Put simply, Einstein Analytics is an app used to visualize the activity occurring in your Salesforce environment. Whether you use Salesforce for Sales, Marketing, or Service, this visibility tool offers insights into the data (like contacts, campaigns, or accounts) your users add to the CRM every day.

I asked Ryan what the hot trending categories are, to which he replied “digital and alcohol.”  Safe to say, with the right property and activation partner, you can still raise your spirits and sales with the right celebrity or icon from beyond the grave.

The Fine Line Between Honor And Dishonor

In 1999 I joined the NBA Global Merchandising Group to help rebuild the league’s consumer products business after a lockout and Michael Jordan’s first retirement; I had been recruited because I did not come from a sports background, however had a strong command of intellectual property, licensing and retail; before my tenure there I did not follow basketball at all.

The first NBA player I met was Kobe Bryant. He was such a gentleman, stopped to meet the people who worked behind the scenes and he had an appreciation of all of the moving parts that afforded him the ability to be an NBA player. I can’t quite explain this, however when you’ve worked for the NBA this bond forms, this tradition of doing the right thing becomes organically embedded into your decision-making process, and the role of socially responsible monetization is taken very seriously.

People grieve in different ways and I feel when decisions are made and carried out with respect it is important to support those choices, especially of those closest to the departed. I am not privy to the nature of the relationships of all involved, however I was taken by surprise to learn of Sport’s Academy’s CEO Chad Faulkner’s decision to drop the name “Mamba” from its name – I’m not judging it – rather thinking out loud.  “Black Mamba” was the alter ego Kobe created for himself, and Bryant described the Mamba Mentality as a way of life; the simplest form of just trying to get better at whatever you’re doing.”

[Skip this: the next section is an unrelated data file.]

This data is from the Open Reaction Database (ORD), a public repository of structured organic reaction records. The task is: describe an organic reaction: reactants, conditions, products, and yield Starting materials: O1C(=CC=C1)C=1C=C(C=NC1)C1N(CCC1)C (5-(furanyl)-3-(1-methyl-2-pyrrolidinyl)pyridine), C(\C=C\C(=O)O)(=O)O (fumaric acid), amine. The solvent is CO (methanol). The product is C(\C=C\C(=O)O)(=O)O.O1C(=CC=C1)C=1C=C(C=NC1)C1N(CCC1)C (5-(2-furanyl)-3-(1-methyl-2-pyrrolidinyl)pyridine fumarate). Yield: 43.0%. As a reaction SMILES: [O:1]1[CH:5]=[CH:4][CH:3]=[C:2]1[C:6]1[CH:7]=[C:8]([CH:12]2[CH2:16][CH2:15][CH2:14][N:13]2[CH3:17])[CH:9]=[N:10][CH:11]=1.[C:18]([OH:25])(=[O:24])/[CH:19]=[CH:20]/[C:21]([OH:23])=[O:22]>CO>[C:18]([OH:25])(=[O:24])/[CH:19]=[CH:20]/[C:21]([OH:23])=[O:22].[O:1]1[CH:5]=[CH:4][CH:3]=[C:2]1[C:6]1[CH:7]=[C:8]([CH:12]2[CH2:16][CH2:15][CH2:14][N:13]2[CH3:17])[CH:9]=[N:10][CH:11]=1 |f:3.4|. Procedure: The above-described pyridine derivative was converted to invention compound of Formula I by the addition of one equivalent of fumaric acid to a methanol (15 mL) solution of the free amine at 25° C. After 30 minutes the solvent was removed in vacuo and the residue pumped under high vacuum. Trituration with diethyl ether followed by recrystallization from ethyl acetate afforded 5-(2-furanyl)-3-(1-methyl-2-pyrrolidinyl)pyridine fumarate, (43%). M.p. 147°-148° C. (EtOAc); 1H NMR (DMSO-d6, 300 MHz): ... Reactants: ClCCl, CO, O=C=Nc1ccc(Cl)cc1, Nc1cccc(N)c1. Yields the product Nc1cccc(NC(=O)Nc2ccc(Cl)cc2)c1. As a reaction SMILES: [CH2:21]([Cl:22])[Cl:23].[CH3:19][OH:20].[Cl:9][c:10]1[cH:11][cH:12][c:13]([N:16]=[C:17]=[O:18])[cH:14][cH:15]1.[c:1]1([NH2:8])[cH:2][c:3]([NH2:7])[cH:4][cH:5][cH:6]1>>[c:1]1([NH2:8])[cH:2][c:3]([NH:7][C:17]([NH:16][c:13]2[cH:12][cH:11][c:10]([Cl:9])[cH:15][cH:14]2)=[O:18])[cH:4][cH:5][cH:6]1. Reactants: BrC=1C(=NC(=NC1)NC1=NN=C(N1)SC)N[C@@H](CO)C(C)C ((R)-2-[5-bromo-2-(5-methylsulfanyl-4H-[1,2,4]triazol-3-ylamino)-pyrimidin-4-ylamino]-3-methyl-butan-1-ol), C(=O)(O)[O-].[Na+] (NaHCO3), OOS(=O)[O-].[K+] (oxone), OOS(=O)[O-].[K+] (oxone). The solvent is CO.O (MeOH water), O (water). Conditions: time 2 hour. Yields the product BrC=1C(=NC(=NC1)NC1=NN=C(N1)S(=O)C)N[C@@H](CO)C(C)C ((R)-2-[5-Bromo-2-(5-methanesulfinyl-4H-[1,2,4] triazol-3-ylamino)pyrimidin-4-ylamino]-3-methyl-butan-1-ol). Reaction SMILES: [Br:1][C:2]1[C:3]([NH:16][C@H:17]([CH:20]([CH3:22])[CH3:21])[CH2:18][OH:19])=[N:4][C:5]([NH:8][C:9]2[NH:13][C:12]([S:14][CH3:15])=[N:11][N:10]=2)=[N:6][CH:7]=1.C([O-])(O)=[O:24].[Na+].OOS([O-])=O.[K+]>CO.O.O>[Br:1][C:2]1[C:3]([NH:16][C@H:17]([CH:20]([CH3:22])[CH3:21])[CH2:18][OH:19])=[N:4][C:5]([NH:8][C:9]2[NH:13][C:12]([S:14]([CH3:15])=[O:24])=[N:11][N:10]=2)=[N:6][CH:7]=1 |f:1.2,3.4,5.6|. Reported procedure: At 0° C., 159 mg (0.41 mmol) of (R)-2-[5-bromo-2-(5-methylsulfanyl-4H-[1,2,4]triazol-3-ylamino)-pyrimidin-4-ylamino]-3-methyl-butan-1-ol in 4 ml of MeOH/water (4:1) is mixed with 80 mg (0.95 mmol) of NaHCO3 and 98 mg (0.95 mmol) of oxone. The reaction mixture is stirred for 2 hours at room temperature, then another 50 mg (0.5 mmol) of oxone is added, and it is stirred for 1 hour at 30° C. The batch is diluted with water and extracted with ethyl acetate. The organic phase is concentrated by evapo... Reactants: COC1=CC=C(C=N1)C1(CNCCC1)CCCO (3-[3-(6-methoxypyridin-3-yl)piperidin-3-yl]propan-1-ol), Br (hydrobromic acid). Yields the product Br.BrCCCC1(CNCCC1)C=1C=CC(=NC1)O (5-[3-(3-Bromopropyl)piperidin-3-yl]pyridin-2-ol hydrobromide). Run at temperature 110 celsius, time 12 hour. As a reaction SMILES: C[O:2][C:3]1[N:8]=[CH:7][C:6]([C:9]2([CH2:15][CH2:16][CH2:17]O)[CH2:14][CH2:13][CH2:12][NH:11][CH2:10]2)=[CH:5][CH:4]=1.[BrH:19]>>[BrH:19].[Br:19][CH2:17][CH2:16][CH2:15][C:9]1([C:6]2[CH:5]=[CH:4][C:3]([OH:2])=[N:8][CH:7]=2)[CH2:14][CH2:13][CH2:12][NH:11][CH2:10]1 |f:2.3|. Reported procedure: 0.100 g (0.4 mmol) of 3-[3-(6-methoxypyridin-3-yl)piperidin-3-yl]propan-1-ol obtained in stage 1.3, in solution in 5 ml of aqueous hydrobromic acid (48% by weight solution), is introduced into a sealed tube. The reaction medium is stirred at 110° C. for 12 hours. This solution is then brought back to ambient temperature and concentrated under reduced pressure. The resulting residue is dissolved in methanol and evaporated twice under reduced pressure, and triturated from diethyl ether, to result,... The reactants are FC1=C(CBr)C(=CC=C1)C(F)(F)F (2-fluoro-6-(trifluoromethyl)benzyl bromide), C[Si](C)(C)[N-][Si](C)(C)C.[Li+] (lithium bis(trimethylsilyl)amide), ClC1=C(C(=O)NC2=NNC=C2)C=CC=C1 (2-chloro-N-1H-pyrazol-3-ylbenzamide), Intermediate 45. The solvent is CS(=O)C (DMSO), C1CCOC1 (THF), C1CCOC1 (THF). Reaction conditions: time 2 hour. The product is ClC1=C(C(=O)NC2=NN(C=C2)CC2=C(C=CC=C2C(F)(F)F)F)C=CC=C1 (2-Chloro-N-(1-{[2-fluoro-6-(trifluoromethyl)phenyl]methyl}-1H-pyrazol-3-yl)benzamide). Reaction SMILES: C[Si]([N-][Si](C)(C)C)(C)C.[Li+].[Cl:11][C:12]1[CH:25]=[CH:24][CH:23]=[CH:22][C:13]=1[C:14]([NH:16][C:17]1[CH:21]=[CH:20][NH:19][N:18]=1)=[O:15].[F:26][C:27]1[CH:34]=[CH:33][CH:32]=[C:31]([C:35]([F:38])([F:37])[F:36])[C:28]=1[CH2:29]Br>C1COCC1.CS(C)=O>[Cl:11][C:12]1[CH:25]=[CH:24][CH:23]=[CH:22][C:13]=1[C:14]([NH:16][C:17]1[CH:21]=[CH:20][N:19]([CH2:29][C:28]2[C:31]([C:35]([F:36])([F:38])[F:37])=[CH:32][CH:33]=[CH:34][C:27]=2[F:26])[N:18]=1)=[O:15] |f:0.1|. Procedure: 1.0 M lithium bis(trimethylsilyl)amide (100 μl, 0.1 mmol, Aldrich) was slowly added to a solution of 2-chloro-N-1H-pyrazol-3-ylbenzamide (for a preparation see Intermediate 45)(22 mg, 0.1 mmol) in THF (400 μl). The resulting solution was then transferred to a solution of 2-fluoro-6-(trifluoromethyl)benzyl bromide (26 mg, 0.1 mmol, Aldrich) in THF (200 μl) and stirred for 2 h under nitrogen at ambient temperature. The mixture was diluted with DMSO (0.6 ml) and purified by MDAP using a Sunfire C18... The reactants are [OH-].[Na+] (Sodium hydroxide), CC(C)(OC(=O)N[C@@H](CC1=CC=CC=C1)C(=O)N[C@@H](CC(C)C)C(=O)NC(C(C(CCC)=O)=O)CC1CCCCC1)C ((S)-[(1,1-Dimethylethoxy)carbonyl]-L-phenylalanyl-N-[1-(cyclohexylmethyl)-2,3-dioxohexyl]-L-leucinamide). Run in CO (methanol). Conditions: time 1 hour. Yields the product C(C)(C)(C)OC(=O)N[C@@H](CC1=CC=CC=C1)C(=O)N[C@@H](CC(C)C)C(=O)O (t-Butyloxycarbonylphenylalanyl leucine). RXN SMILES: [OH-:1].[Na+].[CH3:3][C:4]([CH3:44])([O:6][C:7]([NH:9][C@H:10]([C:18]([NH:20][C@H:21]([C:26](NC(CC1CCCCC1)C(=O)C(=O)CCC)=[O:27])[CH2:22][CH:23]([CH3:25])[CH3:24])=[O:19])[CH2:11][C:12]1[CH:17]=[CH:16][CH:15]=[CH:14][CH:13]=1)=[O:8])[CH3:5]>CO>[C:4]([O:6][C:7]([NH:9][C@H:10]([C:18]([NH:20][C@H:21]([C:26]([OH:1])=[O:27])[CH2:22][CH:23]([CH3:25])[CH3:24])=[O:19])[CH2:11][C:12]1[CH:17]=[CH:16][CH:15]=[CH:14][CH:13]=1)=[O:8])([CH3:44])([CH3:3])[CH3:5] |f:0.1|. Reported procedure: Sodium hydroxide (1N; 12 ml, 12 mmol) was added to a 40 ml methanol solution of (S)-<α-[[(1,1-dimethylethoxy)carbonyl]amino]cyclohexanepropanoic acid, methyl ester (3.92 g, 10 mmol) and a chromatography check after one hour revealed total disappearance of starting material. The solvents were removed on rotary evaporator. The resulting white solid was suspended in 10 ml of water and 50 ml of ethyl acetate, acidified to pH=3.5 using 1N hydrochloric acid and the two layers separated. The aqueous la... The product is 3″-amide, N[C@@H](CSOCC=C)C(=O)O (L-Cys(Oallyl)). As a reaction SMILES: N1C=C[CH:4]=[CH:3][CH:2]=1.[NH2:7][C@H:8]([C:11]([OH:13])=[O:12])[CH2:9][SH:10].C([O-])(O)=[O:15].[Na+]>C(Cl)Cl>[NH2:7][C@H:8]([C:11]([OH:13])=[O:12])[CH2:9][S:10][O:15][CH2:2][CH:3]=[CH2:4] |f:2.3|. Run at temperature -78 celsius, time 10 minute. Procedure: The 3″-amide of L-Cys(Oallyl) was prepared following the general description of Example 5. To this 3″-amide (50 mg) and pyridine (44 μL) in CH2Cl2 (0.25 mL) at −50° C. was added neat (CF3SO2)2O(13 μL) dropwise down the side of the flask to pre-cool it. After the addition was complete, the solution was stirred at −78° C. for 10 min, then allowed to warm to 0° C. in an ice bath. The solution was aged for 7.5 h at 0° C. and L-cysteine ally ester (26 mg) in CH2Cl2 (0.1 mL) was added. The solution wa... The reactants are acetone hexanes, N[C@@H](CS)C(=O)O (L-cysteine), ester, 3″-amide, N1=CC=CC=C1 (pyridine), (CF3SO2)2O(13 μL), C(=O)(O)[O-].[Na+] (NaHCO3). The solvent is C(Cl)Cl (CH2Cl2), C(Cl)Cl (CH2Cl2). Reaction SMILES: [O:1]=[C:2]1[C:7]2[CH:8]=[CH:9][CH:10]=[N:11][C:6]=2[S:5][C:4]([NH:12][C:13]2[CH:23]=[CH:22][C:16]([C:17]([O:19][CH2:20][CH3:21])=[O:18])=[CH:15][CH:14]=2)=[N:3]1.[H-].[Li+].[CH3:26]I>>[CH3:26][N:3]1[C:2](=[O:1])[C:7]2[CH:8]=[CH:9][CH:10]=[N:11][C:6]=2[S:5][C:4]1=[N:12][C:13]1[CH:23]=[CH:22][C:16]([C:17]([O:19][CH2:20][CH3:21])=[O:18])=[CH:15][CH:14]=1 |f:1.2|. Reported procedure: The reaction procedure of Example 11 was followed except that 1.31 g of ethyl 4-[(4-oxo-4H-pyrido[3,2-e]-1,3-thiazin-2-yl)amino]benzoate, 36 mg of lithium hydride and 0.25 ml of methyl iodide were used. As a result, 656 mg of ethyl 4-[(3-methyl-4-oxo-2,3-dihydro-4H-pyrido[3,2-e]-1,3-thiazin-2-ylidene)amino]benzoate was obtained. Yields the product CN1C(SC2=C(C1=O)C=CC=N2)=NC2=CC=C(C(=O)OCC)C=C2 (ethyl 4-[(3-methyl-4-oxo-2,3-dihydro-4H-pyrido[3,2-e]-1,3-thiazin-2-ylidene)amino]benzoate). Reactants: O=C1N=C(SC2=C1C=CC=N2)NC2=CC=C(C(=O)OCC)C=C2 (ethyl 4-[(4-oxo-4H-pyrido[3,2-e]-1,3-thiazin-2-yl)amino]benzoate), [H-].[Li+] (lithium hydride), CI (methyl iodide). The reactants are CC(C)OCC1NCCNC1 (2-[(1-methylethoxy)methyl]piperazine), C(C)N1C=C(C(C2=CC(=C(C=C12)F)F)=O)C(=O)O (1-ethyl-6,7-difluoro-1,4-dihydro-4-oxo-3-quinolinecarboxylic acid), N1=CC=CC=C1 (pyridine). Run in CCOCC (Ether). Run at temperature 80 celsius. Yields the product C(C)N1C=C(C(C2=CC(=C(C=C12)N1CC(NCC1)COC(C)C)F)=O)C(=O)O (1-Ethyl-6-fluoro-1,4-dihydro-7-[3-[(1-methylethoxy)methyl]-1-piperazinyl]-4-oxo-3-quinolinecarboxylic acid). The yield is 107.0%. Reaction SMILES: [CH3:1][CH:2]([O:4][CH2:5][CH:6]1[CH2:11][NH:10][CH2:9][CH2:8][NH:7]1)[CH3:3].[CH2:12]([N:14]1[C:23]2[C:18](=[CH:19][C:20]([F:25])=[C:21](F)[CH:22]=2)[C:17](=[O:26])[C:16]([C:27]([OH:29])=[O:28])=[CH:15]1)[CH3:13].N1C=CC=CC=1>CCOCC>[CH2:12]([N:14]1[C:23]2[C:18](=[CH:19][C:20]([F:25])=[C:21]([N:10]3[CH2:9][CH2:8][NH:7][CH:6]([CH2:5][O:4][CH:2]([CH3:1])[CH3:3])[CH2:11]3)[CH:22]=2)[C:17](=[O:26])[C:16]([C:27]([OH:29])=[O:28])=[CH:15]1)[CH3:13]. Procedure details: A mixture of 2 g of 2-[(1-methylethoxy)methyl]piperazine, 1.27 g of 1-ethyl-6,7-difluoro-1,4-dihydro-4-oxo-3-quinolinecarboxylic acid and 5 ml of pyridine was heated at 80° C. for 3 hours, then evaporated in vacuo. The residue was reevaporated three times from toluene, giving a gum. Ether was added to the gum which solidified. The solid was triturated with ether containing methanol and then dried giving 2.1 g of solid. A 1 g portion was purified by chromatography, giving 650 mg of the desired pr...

There is a word in Portuguese without a simple English translation, saudade. Saudade is a deep emotional state of nostalgic or profound melancholic longing for an absent something or someone that one cares for and/or loves. Moreover, it often carries a repressed knowledge that the object of longing might never be had again.

‘Mamba’ strikes me as a word that holds the same potential as saudade, one word that can carry a sentiment and meaning – and one I feel desperately is needed in our world today, with the legacy of Kobe Bryant – the man- as the word’s iconic shepherd. How that word is or is not used for commercial purposes is up to the IP owners, the estate et all to decide as to what would be of honor and dishonor, but I would not be too quick to edit it from existence, it holds a deep meaning that helps power the memory of Kobe Bryant.

When it comes to sports icons, one would expect the “captain obvious” commemorative collectibles, basketball shoes etc. Fans will hopefully be pleased to learn that Granity Studios, Bryant’s multi-media content company, will release a novel “Geese are Never Swans” created by the late Los Angeles Lakers legend in July 2020. In May, 2020, Vanessa Bryant, Kobe’s widow, shared on Instagram a sneak peak of her late husband’s posthumous novel and called it one of the favorite novels created by Bryant.

As you can see, there is much to consider in managing the afterlife of celebrity brands, I leave you with a Chuck Palahniuk quote that will resonate with those managing this meaningful IP: “We all die. The goal isn’t to live forever, the goal is to create something that will.”

Email us, to learn how The Blake Project can help you manage your celebrity IP and or discover the right celebrity endorsement for your brand. Further, we serve as expert witnesses in celebrity licensing and endorsement disputes.

The Blake Project Can Help: The Brand Licensing Audit

Branding Strategy Insider is a service of The Blake Project: A strategic brand consultancy specializing in Brand Research, Brand Strategy, Brand Licensing and Brand Education